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  • Writer's pictureShannon Lantzy

How not to use AI: Decision support can harm patients when used as a decision override

A recent article (warning: paywall) in the Wall Street Journal illustrated how algorithms in hospitals are changing nursing, specifically how AI can harm patient care. The article describes how a nurse may choose to ignore her own better judgment when it disagrees with an algorithm’s recommendation, for fear of being held accountable if her override was wrong. In a vivid example, the article describes a cancer patient writhing in pain and a nurse standing nearby with a pill in her hand. The nurse knows the pill would safely ease her patient’s suffering, but if she gives it, she could be disciplined for overriding the hospital’s medication management software. Before the hospital implemented the software, she had more autonomy and would have given the meds to the patient.

Who should be responsible for this situation? The nurse? The attending physician? The hospital? The software manufacturer? The patient? The software?

As a thought experiment, let’s assume the doctor and the hospital share responsibility (each can get sued). The hospital provides resources in the form of people, processes, and tools (e.g., nurses, clinical workflows, medical equipment, and software). The doctor provides clinical judgment and the practice of medicine. Put simply, the doctor decides.* In this

In the pain patient scenario, the nurse had already interacted with the doctor about this patient and was reticent to go back again. She was also reticent to override it, for fear of reprimand or worse. The article provided several other examples of nurses ceding judgment to an algorithm, such as when the algorithm alerted a nurse to a potential case of sepsis and recommended blood tests, whereas the nurse knew with certainty that the patient wasn’t septic. She did the blood test rather than face scrutiny for overriding the algorithm.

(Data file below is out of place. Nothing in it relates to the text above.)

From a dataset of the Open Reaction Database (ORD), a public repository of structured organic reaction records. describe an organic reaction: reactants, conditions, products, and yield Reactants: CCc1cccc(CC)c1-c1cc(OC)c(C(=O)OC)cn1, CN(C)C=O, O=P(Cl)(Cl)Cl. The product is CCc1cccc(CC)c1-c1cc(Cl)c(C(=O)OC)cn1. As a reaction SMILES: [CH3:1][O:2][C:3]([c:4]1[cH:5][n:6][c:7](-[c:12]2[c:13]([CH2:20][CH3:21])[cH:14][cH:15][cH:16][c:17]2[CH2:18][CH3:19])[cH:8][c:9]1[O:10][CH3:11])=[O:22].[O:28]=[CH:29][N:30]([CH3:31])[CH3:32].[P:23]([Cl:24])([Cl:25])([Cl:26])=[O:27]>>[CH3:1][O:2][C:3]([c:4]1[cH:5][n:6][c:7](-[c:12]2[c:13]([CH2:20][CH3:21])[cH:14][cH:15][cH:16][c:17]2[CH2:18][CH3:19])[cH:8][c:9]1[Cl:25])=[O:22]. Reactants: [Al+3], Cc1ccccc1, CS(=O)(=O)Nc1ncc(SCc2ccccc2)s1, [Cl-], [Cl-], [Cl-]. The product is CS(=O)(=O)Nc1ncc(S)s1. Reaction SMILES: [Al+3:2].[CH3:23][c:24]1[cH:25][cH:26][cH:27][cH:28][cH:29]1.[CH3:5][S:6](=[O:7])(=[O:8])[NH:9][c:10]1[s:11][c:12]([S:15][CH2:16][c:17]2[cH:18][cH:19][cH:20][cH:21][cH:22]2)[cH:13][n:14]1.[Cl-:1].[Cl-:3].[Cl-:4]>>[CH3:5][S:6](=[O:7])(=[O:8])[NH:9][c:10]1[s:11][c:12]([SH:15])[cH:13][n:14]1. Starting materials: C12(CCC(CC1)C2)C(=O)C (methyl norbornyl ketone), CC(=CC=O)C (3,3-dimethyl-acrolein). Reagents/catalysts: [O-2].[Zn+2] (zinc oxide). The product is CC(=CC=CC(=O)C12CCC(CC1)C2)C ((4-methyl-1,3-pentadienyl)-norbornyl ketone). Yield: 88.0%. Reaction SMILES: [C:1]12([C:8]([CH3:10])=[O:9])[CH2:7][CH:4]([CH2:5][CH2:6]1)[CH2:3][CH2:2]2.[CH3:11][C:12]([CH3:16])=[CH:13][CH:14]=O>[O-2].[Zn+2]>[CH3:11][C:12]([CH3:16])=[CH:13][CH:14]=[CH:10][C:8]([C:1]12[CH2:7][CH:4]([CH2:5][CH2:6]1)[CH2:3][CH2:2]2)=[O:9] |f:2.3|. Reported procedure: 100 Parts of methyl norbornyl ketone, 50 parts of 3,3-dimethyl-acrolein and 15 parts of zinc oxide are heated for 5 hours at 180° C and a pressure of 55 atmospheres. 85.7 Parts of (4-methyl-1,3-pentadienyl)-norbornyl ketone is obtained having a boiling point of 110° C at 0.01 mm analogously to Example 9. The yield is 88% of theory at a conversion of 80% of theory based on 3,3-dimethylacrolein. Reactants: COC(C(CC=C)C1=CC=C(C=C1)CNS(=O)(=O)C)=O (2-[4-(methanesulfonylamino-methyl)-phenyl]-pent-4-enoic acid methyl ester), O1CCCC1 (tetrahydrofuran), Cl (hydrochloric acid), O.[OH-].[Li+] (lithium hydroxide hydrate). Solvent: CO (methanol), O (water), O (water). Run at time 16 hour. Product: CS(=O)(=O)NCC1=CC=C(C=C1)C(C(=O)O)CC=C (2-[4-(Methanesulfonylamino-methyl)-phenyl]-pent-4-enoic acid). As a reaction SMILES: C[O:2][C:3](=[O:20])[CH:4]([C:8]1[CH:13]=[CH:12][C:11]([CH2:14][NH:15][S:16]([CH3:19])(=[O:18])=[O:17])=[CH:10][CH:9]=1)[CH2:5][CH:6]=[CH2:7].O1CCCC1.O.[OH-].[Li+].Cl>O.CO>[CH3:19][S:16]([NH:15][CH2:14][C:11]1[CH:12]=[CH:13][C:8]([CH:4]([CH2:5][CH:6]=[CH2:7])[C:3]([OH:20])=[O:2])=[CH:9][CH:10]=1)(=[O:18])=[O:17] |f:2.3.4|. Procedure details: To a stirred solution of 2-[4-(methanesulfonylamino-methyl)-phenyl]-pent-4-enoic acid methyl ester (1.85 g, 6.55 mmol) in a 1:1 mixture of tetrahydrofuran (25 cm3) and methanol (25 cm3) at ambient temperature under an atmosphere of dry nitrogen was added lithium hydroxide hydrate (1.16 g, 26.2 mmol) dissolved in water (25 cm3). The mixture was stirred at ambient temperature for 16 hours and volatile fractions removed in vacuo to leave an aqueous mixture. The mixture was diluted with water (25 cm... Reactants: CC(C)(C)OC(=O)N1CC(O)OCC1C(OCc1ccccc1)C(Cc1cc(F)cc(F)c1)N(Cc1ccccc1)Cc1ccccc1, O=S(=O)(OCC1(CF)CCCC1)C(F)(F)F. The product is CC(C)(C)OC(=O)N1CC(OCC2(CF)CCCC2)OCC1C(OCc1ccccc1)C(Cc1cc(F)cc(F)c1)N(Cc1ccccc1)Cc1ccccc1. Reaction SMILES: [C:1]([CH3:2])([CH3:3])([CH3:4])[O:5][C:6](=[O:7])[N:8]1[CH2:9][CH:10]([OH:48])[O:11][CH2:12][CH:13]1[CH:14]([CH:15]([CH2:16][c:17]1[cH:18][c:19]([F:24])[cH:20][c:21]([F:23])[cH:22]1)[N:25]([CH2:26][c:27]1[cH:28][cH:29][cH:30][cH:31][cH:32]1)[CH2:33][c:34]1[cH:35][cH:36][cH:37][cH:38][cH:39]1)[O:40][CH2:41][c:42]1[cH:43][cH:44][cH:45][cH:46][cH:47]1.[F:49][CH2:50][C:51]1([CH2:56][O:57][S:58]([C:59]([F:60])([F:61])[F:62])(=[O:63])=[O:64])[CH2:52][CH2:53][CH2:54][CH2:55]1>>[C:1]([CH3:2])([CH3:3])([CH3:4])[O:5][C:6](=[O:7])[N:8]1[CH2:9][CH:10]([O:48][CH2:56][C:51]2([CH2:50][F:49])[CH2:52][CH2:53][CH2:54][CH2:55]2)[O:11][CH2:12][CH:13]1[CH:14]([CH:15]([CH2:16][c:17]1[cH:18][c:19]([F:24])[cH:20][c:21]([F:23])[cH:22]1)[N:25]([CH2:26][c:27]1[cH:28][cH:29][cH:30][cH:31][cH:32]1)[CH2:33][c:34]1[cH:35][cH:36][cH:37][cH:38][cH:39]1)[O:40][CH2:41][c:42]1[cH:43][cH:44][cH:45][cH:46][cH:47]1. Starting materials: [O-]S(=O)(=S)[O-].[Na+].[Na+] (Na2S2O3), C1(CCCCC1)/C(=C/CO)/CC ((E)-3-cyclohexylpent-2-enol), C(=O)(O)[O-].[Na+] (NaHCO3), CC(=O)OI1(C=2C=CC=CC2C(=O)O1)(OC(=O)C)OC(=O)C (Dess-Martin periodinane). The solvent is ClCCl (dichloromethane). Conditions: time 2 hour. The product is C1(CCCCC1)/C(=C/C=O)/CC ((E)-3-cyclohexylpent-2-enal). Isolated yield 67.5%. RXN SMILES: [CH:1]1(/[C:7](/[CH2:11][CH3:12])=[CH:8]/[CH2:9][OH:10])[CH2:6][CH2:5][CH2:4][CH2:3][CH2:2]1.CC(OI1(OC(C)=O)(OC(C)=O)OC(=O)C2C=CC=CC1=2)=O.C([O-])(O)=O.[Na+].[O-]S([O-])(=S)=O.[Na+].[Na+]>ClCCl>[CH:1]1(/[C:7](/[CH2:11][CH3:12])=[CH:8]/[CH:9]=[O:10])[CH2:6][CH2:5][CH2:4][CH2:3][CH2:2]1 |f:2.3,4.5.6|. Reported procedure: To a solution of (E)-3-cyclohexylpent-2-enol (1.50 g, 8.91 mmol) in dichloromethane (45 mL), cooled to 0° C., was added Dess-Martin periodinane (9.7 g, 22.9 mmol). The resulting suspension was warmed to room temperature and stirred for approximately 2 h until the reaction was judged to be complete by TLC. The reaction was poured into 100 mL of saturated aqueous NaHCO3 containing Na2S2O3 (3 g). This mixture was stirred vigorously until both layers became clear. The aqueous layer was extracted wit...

Human judgment is often biased and flawed. So is algorithm judgment. We need to design use cases that optimize decision-making using the best of both humans and algorithms and interfaces that help them work together.

  • Design an override and a feedback loop directly into the algorithm so that nurses know that overrides are expected, and their judgments are valued

  • Train staff to understand the algorithm’s strengths and weaknesses. Key example: humans have access to more data when making a decision in a hospital; the algorithm necessarily can only use a subset of available data

  • Think about algorithms as task-doers with limitations; clinician teams should know what tasks the algorithms are trusted with, what tasks they are not, and when algorithm overrides are expected

Personally, I love the algorithms I have to support my daily work, but I override them all the time (e.g., Grammerly's grammar, Tesla's exit ramp driving). I’m optimistic that as an industry, healthcare will learn how to use, and not use, AI quickly enough.

~Shannon, the Optimistic Optimizer

* To be precise, decision-making is shared between the clinician, patients, and patient representatives. Informed consent is central to healthcare decision-making. I am using a shorthand.



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